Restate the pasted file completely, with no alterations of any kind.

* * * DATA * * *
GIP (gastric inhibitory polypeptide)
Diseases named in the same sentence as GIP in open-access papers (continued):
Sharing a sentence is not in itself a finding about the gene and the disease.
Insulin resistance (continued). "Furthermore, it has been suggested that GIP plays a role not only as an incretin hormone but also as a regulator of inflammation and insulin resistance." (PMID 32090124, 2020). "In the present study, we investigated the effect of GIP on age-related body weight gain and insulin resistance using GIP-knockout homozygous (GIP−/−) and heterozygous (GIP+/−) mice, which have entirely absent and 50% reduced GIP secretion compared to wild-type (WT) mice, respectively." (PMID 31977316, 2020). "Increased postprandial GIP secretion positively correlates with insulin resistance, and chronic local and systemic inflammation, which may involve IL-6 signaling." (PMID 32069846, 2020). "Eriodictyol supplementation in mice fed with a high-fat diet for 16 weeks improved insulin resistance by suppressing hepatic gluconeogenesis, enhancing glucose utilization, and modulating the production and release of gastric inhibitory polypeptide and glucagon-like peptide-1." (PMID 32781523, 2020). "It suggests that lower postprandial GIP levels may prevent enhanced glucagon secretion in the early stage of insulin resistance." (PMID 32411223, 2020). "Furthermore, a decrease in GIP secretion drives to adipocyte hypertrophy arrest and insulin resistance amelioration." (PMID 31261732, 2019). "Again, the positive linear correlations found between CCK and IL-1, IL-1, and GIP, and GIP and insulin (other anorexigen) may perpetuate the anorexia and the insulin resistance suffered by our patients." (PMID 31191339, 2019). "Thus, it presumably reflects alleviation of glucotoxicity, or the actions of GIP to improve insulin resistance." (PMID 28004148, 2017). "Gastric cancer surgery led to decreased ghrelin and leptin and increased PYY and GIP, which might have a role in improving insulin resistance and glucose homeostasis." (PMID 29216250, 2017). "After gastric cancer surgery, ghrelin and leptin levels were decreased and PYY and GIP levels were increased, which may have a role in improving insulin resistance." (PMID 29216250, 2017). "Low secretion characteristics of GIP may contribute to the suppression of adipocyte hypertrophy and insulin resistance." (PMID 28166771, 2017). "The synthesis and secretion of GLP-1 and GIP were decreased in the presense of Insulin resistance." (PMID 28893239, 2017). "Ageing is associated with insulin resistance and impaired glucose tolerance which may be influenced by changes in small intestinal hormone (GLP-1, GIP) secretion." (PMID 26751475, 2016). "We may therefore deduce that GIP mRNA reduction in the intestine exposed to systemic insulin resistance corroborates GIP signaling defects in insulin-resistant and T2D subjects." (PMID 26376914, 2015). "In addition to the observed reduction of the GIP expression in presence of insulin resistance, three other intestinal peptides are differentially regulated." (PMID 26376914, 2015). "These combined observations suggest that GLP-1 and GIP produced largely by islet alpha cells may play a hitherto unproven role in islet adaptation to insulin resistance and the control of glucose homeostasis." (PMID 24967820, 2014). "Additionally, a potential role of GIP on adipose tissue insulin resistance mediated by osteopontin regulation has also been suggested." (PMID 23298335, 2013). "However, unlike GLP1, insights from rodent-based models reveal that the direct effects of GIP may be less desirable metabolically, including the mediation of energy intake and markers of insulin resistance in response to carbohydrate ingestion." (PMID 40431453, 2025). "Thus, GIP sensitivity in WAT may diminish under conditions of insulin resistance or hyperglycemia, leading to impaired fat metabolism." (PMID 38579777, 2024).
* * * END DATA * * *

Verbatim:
GIP (gastric inhibitory polypeptide)
Diseases named in the same sentence as GIP in open-access papers (continued):
Sharing a sentence is not in itself a finding about the gene and the disease.
Insulin resistance (continued). "Furthermore, it has been suggested that GIP plays a role not only as an incretin hormone but also as a regulator of inflammation and insulin resistance." (PMID 32090124, 2020). "In the present study, we investigated the effect of GIP on age-related body weight gain and insulin resistance using GIP-knockout homozygous (GIP−/−) and heterozygous (GIP+/−) mice, which have entirely absent and 50% reduced GIP secretion compared to wild-type (WT) mice, respectively." (PMID 31977316, 2020). "Increased postprandial GIP secretion positively correlates with insulin resistance, and chronic local and systemic inflammation, which may involve IL-6 signaling." (PMID 32069846, 2020). "Eriodictyol supplementation in mice fed with a high-fat diet for 16 weeks improved insulin resistance by suppressing hepatic gluconeogenesis, enhancing glucose utilization, and modulating the production and release of gastric inhibitory polypeptide and glucagon-like peptide-1." (PMID 32781523, 2020). "It suggests that lower postprandial GIP levels may prevent enhanced glucagon secretion in the early stage of insulin resistance." (PMID 32411223, 2020). "Furthermore, a decrease in GIP secretion drives to adipocyte hypertrophy arrest and insulin resistance amelioration." (PMID 31261732, 2019). "Again, the positive linear correlations found between CCK and IL-1, IL-1, and GIP, and GIP and insulin (other anorexigen) may perpetuate the anorexia and the insulin resistance suffered by our patients." (PMID 31191339, 2019). "Thus, it presumably reflects alleviation of glucotoxicity, or the actions of GIP to improve insulin resistance." (PMID 28004148, 2017). "Gastric cancer surgery led to decreased ghrelin and leptin and increased PYY and GIP, which might have a role in improving insulin resistance and glucose homeostasis." (PMID 29216250, 2017). "After gastric cancer surgery, ghrelin and leptin levels were decreased and PYY and GIP levels were increased, which may have a role in improving insulin resistance." (PMID 29216250, 2017). "Low secretion characteristics of GIP may contribute to the suppression of adipocyte hypertrophy and insulin resistance." (PMID 28166771, 2017). "The synthesis and secretion of GLP-1 and GIP were decreased in the presense of Insulin resistance." (PMID 28893239, 2017). "Ageing is associated with insulin resistance and impaired glucose tolerance which may be influenced by changes in small intestinal hormone (GLP-1, GIP) secretion." (PMID 26751475, 2016). "We may therefore deduce that GIP mRNA reduction in the intestine exposed to systemic insulin resistance corroborates GIP signaling defects in insulin-resistant and T2D subjects." (PMID 26376914, 2015). "In addition to the observed reduction of the GIP expression in presence of insulin resistance, three other intestinal peptides are differentially regulated." (PMID 26376914, 2015). "These combined observations suggest that GLP-1 and GIP produced largely by islet alpha cells may play a hitherto unproven role in islet adaptation to insulin resistance and the control of glucose homeostasis." (PMID 24967820, 2014). "Additionally, a potential role of GIP on adipose tissue insulin resistance mediated by osteopontin regulation has also been suggested." (PMID 23298335, 2013). "However, unlike GLP1, insights from rodent-based models reveal that the direct effects of GIP may be less desirable metabolically, including the mediation of energy intake and markers of insulin resistance in response to carbohydrate ingestion." (PMID 40431453, 2025). "Thus, GIP sensitivity in WAT may diminish under conditions of insulin resistance or hyperglycemia, leading to impaired fat metabolism." (PMID 38579777, 2024).